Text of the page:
PAGE recognizes the urgent need to address the pressing environmental challenges while ensuring social equity and economic development. The strength of a programme like PAGE lies in its multi-stakeholder collaboration, policy advice and technical support, capacity building and knowledge sharing, focus on social inclusion and just transition, and political engagement and advocacy. These strengths enable PAGE to effectively support countries in their transition to green economies, promote green jobs, and ensure a fair and equitable transformation.

Q3. What is the cost of not undertaking a just transition vs. undertaking a just transition in the Asia-Pacific region?

Failing to transition to a green economy and continuing with unsustainable practices can result in economic losses. The region is highly vulnerable to the impacts of climate change, including extreme weather events, rising sea levels, and ecosystem degradation. These can lead to substantial economic damages, increased healthcare costs, and loss of livelihoods in sectors dependent on natural resources. Additionally, the reliance on fossil fuels can expose countries to volatile energy prices and supply disruptions, hindering economic stability and growth.

In the absence of a just transition, marginalized communities, vulnerable workers, and future generations are disproportionately affected. Lack of access to clean energy, environmental degradation, and climate-related disasters can exacerbate social inequalities, leading to increased poverty, health risks, and social unrest. Furthermore, the failure to address the needs of workers in declining industries can result in job losses, unemployment, and social dislocation.

Undertaking a just transition in the Asia-Pacific region brings numerous opportunities and benefits. Green economy measures, such as investing in renewable energy, energy efficiency, sustainable agriculture, and eco-tourism, can generate new green job opportunities, drive innovation, and stimulate economic growth.

A just transition ensures that workers and communities affected by the transition are supported through social protection measures, skills development programmes, and job placement services, minimizing social and economic disruptions. It also contributes to improved air and water quality, reduced pollution-related health risks, and enhanced resilience to climate change, leading to improved well-being and quality of life.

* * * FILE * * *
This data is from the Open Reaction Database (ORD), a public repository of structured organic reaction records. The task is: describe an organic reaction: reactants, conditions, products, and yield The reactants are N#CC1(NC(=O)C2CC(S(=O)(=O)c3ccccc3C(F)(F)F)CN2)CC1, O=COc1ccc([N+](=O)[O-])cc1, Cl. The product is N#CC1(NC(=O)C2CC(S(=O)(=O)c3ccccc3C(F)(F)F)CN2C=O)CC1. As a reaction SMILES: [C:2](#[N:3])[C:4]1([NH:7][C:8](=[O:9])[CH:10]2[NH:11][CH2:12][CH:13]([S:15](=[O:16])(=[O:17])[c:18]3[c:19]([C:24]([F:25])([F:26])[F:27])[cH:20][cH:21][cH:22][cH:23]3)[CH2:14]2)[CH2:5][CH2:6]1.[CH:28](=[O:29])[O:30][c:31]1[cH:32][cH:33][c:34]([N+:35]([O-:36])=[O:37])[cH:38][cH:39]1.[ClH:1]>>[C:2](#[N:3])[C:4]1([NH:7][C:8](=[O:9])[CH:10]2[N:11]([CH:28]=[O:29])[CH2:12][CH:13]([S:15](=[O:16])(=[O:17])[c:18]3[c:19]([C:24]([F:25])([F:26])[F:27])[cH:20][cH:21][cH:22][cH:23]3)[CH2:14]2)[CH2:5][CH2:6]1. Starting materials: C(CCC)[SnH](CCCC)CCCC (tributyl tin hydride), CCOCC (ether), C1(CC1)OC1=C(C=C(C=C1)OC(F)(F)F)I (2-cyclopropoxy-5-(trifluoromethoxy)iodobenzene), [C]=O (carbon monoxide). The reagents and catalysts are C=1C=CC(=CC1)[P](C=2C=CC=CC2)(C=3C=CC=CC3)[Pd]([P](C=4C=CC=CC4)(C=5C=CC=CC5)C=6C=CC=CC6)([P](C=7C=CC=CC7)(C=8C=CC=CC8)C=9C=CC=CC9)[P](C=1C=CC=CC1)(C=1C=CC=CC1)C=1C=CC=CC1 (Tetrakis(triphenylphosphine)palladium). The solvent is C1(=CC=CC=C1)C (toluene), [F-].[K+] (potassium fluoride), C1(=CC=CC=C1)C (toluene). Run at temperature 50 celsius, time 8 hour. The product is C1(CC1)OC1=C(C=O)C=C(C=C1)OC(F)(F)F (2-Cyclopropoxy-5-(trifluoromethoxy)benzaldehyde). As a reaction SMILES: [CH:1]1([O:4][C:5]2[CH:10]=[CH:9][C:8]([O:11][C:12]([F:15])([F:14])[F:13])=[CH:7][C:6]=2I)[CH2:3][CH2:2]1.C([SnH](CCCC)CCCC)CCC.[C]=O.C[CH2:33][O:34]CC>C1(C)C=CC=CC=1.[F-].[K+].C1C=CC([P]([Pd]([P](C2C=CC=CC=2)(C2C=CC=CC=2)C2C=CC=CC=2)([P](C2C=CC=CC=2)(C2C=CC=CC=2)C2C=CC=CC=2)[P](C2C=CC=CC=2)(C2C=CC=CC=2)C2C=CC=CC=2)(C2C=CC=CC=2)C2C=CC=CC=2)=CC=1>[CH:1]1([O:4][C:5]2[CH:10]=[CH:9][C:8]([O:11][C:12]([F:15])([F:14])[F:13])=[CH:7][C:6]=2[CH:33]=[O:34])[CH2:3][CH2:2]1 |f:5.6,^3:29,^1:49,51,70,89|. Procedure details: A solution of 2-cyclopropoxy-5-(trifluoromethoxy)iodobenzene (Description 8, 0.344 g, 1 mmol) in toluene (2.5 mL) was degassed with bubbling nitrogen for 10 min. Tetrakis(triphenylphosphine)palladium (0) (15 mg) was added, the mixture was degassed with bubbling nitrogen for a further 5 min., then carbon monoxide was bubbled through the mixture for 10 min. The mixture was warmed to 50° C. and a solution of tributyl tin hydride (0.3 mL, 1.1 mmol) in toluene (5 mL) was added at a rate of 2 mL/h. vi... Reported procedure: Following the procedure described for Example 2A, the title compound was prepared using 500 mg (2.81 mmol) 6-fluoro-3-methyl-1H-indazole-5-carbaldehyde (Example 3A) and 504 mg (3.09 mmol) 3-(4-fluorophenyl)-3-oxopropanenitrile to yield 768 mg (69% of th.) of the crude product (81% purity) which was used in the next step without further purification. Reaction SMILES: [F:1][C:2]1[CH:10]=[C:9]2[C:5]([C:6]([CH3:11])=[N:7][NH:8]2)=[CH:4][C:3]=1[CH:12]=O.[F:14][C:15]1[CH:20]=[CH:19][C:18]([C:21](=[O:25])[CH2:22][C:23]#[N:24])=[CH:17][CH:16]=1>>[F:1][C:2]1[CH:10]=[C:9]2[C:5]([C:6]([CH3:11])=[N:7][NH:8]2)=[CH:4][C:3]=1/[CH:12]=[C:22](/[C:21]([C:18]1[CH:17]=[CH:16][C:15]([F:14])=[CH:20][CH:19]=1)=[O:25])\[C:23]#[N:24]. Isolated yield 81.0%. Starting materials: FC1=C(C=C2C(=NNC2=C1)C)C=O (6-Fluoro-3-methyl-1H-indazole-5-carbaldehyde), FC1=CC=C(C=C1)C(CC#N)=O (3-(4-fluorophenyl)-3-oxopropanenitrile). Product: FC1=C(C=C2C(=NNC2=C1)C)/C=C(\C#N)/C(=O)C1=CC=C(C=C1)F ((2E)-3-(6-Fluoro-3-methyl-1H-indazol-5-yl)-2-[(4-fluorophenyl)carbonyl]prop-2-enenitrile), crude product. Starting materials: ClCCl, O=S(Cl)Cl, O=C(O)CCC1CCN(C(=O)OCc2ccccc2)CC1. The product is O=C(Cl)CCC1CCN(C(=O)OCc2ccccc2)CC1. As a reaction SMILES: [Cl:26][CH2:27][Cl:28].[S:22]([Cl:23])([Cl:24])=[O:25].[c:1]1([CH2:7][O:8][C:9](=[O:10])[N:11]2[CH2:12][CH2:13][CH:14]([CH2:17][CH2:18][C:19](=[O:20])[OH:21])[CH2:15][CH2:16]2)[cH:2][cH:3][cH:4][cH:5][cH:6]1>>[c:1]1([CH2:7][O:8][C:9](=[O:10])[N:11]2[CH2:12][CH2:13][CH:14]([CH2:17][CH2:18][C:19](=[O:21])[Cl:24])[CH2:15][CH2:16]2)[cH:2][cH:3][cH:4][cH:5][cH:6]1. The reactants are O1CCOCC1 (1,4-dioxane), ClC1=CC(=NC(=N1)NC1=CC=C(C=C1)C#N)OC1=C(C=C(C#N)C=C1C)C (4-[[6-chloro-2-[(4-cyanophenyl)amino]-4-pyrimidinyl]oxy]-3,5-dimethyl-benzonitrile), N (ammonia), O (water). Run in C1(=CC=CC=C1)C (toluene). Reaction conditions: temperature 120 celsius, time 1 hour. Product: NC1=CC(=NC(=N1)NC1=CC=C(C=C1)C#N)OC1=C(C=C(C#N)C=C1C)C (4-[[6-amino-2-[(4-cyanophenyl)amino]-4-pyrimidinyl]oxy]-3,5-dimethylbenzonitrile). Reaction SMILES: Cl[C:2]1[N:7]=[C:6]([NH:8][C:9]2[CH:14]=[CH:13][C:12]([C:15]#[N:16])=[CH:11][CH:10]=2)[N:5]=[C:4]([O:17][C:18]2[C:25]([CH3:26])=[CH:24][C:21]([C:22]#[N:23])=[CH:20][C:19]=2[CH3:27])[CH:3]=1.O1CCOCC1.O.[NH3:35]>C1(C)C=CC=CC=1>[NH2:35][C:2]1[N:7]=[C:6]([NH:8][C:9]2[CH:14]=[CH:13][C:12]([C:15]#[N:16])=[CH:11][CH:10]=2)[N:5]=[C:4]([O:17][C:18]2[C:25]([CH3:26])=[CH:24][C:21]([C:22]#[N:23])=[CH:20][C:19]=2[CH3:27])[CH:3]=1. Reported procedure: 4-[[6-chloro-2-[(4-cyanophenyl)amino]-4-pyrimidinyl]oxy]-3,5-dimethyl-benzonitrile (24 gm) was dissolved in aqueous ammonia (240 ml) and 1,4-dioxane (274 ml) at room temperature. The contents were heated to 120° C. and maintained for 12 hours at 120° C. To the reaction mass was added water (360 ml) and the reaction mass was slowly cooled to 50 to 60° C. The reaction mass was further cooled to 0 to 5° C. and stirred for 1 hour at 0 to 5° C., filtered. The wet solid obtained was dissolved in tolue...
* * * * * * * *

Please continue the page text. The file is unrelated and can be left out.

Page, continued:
The long-term benefits of a just transition outweigh the short-term costs, making it a crucial pathway towards a more sustainable, inclusive, and prosperous future.


Farmer in Chiang Mai

Q4: How would you describe PAGE’s involvement in supporting and promoting Green Jobs and Just Transition in Asia Pacific?

PAGE’s involvement in supporting and promoting green jobs and just transition in the Asia-Pacific region is vital for achieving sustainable development. One of PAGE’s key contributions in the Asia-Pacific region is building capacity and raising awareness about green jobs. It works closely with governments, businesses, and other stakeholders to identify sectors with high potential for green job creation, such as renewable energy, waste management, sustainable agriculture, and eco-tourism.

Last year, ILO under the PAGE framework organised a workshop in Chiang Mai to build the capacity of local government, SMEs and farmers’ communities to promote Green Jobs and Just Transition in the sustainable agriculture sector through institutional strengthening and social dialogue. Participants discussed some challenges with Thailand’s greening policies, including the clarification of green jobs definitions, improving the representation of civil society and trade unions in social dialogue, and the need for analysis of the employment impact in the green economy. Participants also received advice on local income generation and Green Jobs opportunities as well as skills needed for sustainable agriculture based on the findings of the ILO Green Jobs assessment and case study analysis.[4]


Q5. What are the strengths of PAGE?

PAGE recognizes the urgent need to address the pressing environmental challenges while ensuring social equity and economic development. The strength of a programme like PAGE lies in its multi-stakeholder collaboration, policy advice and technical support, capacity building and knowledge sharing, focus on social inclusion and just transition, and political engagement and advocacy. These strengths enable PAGE to effectively support countries in their transition to green economies, promote green jobs, and ensure a fair and equitable transformation.

For example, this year ILO has released a policy brief, which was supported by PAGE, to assess the level of preparedness for green jobs creation in Thailand. These types of policy readiness assessments are helpful raise awareness about green jobs, green skills and a just transition and create an enabling policy environment for accelerating the just and green transition in partner countries.[5]

By supporting green jobs and just transition, PAGE contributes to sustainable development in the Asia-Pacific region. Green jobs not only help reduce environmental degradation but also offer opportunities for decent work, poverty reduction, and social inclusion. They contribute to the achievement of multiple Sustainable Development Goals (SDGs), such as SDG 8 (Decent Work and Economic Growth) and SDG 13 (Climate Action).



  • ILO-CNTAC-PAGE Just Transition in the Textile and Garment Sector in Asia – Discussion series: China 2020

  • Just Transition, Decent Work, and Climate Resilience Report

  • ILO facilitates just transition dialogues for energy and textile and garment industries in Indonesia

  • Promoting Green Jobs and Just Transition among local governments and farmers’ communities in Chiang Mai, Thailand

  • Just Transition in the Textile and Garment Sector in China 2022

  • Thailand Green jobs and Just Transition Policy Brief 2023 cover page

    Green jobs and just transition policy readiness assessment in Thailand